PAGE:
One way small employers rein in health insurance costs is to only offer the benefit to full-time employees. Many employers have asked us whether they can take this approach a step further, and offer different levels of benefits to different employees.
The short answer is yes, as long as the employer does not make these decisions on a discriminatory basis.
In this post, we’ll explore what the law requires, how employers can legally restrict eligibility or offer different benefits to different employees, and some suggested options.
Benefit eligibility rules in current law
Applicable Large Employers (ALEs) are employers with 50 or more full-time equivalent employees. These employers are subject to the Affordable Care Act’s employer mandate and must offer insurance to all full-time employees. Employers with fewer than 50 full-time equivalent employees are exempt from the mandate and don’t have to provide the same level of benefits to everyone. Read this article for more information about the mandate and how to calculate the number of full-time equivalent employees.
Bona fide employment classifications are key
Employers that want to restrict benefit eligibility to certain employees, or to offer different benefits to different employees, must base their decisions on bona fide employment-based classifications. The distinctions the employer makes must relate directly back to the employee’s status with the company. For example, the employer could restrict eligibility or offer different levels of benefits based on:
- Full-time or part-time status
- Whether an employee works in or out of state
- Whether an employee is salaried or hourly
- An employee's job title
- An employee's seniority
The key is to make sure these distinctions aren't discriminatory.
Additionally, all similarly situated employees must be treated equally. That means that within each "class" the employer created, employees must receive the same level of benefits.
Avoid discriminatory practices with benefit eligibility and benefit features
As noted in the previous section, employers can restrict health benefits eligibility to certain employees as well as offer different levels of benefits to different employees. However, they cannot make these decisions on a discriminatory basis.
“The fundamental principle of the anti-discrimination laws applies in this context as in all others: if an employer provides a lower level of benefits to an individual based on a prohibited factor, it must make out a defense. If it cannot do so, its conduct will be unlawful, and cause should be found.”
So what are those prohibited factors?
Generally, they’re any individual characteristics protected by federal law. These include:
- National origin
- Sex (including pregnancy, childbirth, and related medical conditions)
- Genetic information
- Citizenship status
Some states have enacted laws that go further, prohibiting discrimination on grounds like sexual orientation, marital status, or weight.
These states and their additional protected characteristics include:
- Alaska: Marital status, mental illness, HIV/AIDS
- Arizona: HIV/AIDS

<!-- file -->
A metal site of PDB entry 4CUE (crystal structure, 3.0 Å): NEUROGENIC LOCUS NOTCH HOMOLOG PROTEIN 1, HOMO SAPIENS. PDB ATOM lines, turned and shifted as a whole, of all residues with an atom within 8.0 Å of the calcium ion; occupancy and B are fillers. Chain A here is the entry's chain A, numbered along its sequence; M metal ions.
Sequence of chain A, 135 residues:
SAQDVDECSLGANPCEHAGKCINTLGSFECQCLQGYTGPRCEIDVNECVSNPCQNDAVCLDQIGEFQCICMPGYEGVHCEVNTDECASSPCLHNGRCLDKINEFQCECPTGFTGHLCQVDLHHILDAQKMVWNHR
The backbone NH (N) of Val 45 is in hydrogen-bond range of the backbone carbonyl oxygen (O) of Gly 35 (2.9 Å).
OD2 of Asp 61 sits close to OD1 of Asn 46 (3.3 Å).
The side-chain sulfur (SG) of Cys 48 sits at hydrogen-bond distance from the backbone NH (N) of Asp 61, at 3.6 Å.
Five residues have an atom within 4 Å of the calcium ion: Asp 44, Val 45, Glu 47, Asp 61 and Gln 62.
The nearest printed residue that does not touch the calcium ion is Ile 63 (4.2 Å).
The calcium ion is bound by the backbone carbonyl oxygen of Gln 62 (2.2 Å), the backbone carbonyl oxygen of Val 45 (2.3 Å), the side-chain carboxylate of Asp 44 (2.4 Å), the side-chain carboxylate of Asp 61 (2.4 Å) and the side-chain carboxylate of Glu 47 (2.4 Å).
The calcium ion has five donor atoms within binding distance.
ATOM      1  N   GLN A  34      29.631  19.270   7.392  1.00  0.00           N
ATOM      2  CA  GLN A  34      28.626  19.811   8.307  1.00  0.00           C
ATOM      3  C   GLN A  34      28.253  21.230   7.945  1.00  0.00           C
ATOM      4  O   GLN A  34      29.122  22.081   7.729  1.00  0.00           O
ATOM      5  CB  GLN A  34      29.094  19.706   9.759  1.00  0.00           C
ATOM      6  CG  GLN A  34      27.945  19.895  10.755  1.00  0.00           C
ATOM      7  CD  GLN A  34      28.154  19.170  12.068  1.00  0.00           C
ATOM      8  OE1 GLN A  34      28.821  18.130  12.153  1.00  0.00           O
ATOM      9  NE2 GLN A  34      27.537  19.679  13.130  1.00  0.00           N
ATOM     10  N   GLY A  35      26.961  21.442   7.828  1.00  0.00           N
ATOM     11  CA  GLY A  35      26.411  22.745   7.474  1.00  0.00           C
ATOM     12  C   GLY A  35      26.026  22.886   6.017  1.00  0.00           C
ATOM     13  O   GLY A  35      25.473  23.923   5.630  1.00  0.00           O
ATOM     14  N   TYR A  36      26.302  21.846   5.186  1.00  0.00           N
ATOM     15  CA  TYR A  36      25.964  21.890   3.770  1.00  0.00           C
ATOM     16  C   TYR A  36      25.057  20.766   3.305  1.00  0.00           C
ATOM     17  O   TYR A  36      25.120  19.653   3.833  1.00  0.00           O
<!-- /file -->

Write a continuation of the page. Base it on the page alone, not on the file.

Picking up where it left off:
- California: Ancestry; marital status; sexual orientation; gender identity and gender expression; HIV/AIDS; medical condition; political activities or affiliations; military or veteran status; status as a victim of domestic violence, assault, or stalking
- Colorado: Ancestry, sexual orientation, HIV/AIDS, lawful conduct outside of work, mental illness, military status, transgender status, marital status or civil union partnership with a coworker
- Connecticut: Marital status, sexual orientation, HIV/AIDS, gender identity or expression
- Delaware: Marital status, sexual orientation, gender identity
- District of Columbia: Marital status; sexual orientation; enrollment in vocational, professional, or college education; family duties; source of income; place of residence or business; personal appearance; political affiliation; victim of intrafamily offense; tobacco use; gender identity or expression; status as unemployed; any reason other than individual merit
- Florida: Marital status, HIV/AIDS, sickle cell trait
- Hawaii: Sexual orientation, gender identity or expression, marital status, HIV/AIDS, arrest and court record, credit history or credit report, status as a victim of domestic or sexual violence
- Illinois: Marital status, sexual orientation, military and veteran status, unfavorable military discharge, gender identity, arrest record, victims of domestic violence, status as being under an order of protection, lack of a permanent mailing address
- Indiana: Ancestry, off-duty tobacco use, sealed or expunged arrest or conviction record
- Iowa: Sexual orientation, HIV/AIDS, gender identity, wage discrimination
- Kansas: HIV/AIDS, military service or status
- Kentucky: HIV/AIDS, smoker or nonsmoker, off-duty tobacco use, occupational pneumoconiosis with no respiratory impairment resulting from exposure to coal dust
- Louisiana: Citizenship status, sickle cell trait
- Maine: Sexual orientation, gender identity or expression, past workers’ compensation claim, past whistle-blowing, medical support notice for child
- Maryland: Marital status, sexual orientation
- Massachusetts: Marital status, sexual orientation, military service, arrest record, gender identity
- Michigan: Marital status, HIV/AIDS, height or weight, misdemeanor arrest record
- Minnesota: Marital status, sexual orientation, gender identity, member of local commission, receiving public assistance
- Mississippi: Military status